by Milena Rampoldi, ProMosaik e.V. – A very important interview with Damien Brosnan of the association The Code struggling against sexual exploitation of children. To read more see the website of the organisation:
Violence against children happens everywhere, in every country and across all social groups. The Code was specifically created to be a child protection tool used by the industry to combat the commercial sexual exploitation (CSEC) of children in the context of travel and tourism activities.
We talked to Damien Brosnan and asked him about strategies and ways to struggle against this so horrific crime against children who are our future and must be proteced from any kind of violence.
Milena Rampoldi: Please explain what sexual exploitation of children means and how children are sexually exploited (main scheme).
Damien Brosnan: CSEC can take many forms, each with equally devastating consequences for children and the communities in which it occurs. The main forms of CSEC are child prostitution, child pornography and trafficking of children for sexual purposes, while child sex tourism and some instances of child marriage can be considered as specific forms of child prostitution.
It occurs for a wide variety of reasons, such as wealth discrepancies, demand for child sex, gender inequalities, armed conflict, social attitudes, or extreme consumerism. No country in the world is immune to the various forms of CSEC, although individual experience and responses may differ.
MR: What does your organisation do to struggle against the phenomenon?
DB: The Code (short for “The Code of Conduct for the Protection of Children from Sexual Exploitation in Travel and Tourism”) is an industry-led organisation that specifically aims to work with the tourism industry to protect children from sex tourism.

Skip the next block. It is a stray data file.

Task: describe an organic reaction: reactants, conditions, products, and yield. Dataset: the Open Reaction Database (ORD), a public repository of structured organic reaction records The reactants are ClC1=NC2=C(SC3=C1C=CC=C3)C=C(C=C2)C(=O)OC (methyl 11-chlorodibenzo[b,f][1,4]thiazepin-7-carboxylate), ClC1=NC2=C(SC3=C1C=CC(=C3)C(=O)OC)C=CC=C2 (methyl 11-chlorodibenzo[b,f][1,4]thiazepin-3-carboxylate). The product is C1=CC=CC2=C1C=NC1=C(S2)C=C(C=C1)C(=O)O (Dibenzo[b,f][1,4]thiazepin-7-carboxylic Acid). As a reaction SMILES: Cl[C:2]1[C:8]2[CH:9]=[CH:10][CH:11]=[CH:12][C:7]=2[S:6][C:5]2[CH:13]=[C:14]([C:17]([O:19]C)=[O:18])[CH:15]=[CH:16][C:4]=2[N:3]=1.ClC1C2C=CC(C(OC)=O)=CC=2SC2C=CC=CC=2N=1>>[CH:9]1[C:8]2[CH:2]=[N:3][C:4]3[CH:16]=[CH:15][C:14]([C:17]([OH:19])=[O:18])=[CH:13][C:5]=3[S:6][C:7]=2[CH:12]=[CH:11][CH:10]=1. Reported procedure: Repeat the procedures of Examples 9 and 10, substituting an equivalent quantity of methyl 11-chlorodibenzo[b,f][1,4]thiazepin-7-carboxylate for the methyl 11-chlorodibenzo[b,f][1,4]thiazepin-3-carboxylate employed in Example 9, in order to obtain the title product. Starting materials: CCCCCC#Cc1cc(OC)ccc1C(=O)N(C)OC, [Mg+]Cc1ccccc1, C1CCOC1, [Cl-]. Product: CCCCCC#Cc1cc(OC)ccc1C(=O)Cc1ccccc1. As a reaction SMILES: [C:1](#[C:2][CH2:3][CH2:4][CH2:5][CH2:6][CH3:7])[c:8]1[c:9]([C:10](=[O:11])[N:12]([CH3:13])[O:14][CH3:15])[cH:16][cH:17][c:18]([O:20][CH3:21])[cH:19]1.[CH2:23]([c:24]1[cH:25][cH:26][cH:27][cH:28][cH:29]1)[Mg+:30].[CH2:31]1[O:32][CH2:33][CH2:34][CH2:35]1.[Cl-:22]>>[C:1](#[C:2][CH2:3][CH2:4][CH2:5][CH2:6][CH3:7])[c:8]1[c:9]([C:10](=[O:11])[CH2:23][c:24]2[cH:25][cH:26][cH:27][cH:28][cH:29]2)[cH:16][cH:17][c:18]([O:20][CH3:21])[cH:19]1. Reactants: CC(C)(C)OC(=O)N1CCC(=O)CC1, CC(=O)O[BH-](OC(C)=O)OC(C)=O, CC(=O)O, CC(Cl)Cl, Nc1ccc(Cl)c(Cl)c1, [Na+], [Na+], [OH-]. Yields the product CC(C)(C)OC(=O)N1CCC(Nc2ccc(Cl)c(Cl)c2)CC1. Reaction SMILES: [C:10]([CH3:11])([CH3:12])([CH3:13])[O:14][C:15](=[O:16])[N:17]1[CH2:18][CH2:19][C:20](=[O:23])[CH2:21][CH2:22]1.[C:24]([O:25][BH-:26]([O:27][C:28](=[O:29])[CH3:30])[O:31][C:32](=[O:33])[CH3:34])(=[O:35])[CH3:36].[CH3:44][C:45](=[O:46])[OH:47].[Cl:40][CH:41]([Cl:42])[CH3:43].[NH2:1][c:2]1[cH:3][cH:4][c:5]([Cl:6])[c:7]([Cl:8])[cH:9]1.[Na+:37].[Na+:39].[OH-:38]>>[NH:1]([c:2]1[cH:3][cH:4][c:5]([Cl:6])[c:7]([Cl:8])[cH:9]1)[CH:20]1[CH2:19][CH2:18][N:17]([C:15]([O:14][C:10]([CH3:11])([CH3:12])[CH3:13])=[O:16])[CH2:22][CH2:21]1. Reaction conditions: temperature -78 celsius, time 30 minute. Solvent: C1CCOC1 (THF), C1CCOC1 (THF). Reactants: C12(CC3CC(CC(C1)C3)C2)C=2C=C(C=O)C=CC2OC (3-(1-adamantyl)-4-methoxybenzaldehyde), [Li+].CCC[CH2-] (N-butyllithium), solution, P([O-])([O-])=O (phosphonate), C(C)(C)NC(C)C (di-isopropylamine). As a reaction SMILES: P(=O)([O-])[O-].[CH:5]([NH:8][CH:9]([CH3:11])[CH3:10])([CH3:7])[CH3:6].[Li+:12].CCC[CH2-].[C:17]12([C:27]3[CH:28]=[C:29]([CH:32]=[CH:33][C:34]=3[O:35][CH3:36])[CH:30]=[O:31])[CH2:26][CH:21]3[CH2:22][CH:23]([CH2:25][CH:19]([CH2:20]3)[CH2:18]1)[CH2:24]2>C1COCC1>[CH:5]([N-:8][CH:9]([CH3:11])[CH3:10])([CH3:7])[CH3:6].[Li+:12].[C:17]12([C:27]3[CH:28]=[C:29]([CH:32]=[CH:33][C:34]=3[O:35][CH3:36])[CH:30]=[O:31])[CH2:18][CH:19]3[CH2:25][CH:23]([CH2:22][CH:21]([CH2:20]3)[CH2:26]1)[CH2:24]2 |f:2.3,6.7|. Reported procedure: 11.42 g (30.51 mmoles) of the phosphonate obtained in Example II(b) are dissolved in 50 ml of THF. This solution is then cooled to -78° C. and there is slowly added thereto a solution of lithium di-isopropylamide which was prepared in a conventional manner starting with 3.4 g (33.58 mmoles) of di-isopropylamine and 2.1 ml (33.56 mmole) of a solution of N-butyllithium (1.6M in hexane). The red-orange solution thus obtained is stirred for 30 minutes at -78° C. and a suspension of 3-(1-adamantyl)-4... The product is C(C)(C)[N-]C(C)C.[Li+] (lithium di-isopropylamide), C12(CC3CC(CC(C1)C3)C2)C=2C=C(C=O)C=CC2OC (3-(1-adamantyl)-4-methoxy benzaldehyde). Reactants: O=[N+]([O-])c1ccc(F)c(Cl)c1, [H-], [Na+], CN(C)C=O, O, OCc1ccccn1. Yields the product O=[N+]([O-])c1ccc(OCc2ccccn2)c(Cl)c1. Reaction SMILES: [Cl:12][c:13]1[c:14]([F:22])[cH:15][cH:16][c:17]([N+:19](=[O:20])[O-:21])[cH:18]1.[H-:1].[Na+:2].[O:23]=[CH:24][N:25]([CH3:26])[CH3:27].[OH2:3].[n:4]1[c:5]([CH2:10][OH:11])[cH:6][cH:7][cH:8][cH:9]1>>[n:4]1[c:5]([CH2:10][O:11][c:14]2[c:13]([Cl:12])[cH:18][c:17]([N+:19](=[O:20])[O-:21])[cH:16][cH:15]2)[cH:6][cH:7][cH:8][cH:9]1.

The idea of membership is to promote vigilance and to have staff trained in identifying suspect behaviour and responding appropriately. We provide online training courses for a range of roles (front-of-house, housekeeping, management etc).
MR: ProMosaik e.V. is convinced that the problems concerns us all and that we have to struggle all together against it as society. What do you think about it?
DB: I agree with this statement – child sex tourism is both a real and potential problem all around the world. Everyone can play their part in creating a safety net for children, from police to business owners, and from NGOs to tourists themselves.
MR: What is the relation between tourism and sexual exploitation?
DB: Our view is that the tourism industry is not responsible for child abuse, but it is in a unique position to help keep children safe. Sex tourism offenders may be travelling with the intent to commit a crime, or it may be an opportunistic event.
MR: How can we protect children from these criminals?
DB: As I mentioned, we aim to develop and extend a safety net for children. This involves raising vigilance of staff and tourists alike, and promoting appropriate responses when a potential case is observed.
MR: Is it a third world problem? Why yes, and why no?
DB: This is a problem that occurs all over the world. No country in the world is immune to the various forms of CSEC, although individual experiences and responses may differ. For example, in October 2015, Operation Cross Country IX helped rescue 149 children from sexual exploitation in the USA (some of these cases were considered child sex tourism).
MR: What have you achieved until now with your activities and what do you want to achieve in the next future?
DB: We have about 250 members from around the world, from multinational hotel chains (Accor, Hilton etc) through to individual tour companies, restaurants, hotels. Over 100,000 employees have been trained either using our online training modules or through in-house training arranged by our members. Our members have also reported instances where potential cases of child sex tourism have been identified and prevented, in part due to the increased vigilance of trained staff
We hope that membership will continue to grow, and that members implement the 6 criteria of The Code to improve the safety net for children.